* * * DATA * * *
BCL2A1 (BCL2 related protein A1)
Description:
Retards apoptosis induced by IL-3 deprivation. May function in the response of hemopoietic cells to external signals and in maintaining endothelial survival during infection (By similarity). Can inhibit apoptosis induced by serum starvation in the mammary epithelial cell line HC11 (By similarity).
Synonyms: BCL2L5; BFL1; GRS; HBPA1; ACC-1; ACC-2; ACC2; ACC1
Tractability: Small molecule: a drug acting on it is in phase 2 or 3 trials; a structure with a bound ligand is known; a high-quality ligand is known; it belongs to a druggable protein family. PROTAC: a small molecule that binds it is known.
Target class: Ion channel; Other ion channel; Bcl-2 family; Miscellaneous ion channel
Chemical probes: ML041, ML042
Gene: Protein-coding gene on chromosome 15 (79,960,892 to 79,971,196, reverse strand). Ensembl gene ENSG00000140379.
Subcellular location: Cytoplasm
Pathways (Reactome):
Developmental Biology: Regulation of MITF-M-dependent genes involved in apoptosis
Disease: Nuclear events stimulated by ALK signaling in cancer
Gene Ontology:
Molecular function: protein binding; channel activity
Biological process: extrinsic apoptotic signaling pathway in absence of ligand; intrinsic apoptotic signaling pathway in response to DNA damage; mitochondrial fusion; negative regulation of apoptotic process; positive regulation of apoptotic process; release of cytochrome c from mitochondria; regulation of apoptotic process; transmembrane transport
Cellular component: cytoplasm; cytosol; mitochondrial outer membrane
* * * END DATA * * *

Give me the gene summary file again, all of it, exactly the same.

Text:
BCL2A1 (BCL2 related protein A1)
Description:
Retards apoptosis induced by IL-3 deprivation. May function in the response of hemopoietic cells to external signals and in maintaining endothelial survival during infection (By similarity). Can inhibit apoptosis induced by serum starvation in the mammary epithelial cell line HC11 (By similarity).
Synonyms: BCL2L5; BFL1; GRS; HBPA1; ACC-1; ACC-2; ACC2; ACC1
Tractability: Small molecule: a drug acting on it is in phase 2 or 3 trials; a structure with a bound ligand is known; a high-quality ligand is known; it belongs to a druggable protein family. PROTAC: a small molecule that binds it is known.
Target class: Ion channel; Other ion channel; Bcl-2 family; Miscellaneous ion channel
Chemical probes: ML041, ML042
Gene: Protein-coding gene on chromosome 15 (79,960,892 to 79,971,196, reverse strand). Ensembl gene ENSG00000140379.
Subcellular location: Cytoplasm
Pathways (Reactome):
Developmental Biology: Regulation of MITF-M-dependent genes involved in apoptosis
Disease: Nuclear events stimulated by ALK signaling in cancer
Gene Ontology:
Molecular function: protein binding; channel activity
Biological process: extrinsic apoptotic signaling pathway in absence of ligand; intrinsic apoptotic signaling pathway in response to DNA damage; mitochondrial fusion; negative regulation of apoptotic process; positive regulation of apoptotic process; release of cytochrome c from mitochondria; regulation of apoptotic process; transmembrane transport
Cellular component: cytoplasm; cytosol; mitochondrial outer membrane